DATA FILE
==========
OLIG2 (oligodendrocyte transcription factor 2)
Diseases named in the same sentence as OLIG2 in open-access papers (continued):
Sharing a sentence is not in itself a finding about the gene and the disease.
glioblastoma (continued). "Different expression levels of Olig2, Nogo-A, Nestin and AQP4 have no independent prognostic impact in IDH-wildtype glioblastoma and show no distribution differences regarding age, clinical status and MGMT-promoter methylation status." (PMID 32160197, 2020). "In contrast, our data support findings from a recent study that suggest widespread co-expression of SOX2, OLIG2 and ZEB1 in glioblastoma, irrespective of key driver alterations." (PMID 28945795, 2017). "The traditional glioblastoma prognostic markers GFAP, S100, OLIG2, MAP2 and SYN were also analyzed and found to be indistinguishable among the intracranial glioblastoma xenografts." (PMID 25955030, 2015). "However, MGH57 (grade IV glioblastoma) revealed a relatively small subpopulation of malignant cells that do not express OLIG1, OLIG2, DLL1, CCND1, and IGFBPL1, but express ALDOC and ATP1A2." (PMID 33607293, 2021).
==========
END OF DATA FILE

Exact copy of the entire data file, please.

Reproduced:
OLIG2 (oligodendrocyte transcription factor 2)
Diseases named in the same sentence as OLIG2 in open-access papers (continued):
Sharing a sentence is not in itself a finding about the gene and the disease.
glioblastoma (continued). "Different expression levels of Olig2, Nogo-A, Nestin and AQP4 have no independent prognostic impact in IDH-wildtype glioblastoma and show no distribution differences regarding age, clinical status and MGMT-promoter methylation status." (PMID 32160197, 2020). "In contrast, our data support findings from a recent study that suggest widespread co-expression of SOX2, OLIG2 and ZEB1 in glioblastoma, irrespective of key driver alterations." (PMID 28945795, 2017). "The traditional glioblastoma prognostic markers GFAP, S100, OLIG2, MAP2 and SYN were also analyzed and found to be indistinguishable among the intracranial glioblastoma xenografts." (PMID 25955030, 2015). "However, MGH57 (grade IV glioblastoma) revealed a relatively small subpopulation of malignant cells that do not express OLIG1, OLIG2, DLL1, CCND1, and IGFBPL1, but express ALDOC and ATP1A2." (PMID 33607293, 2021).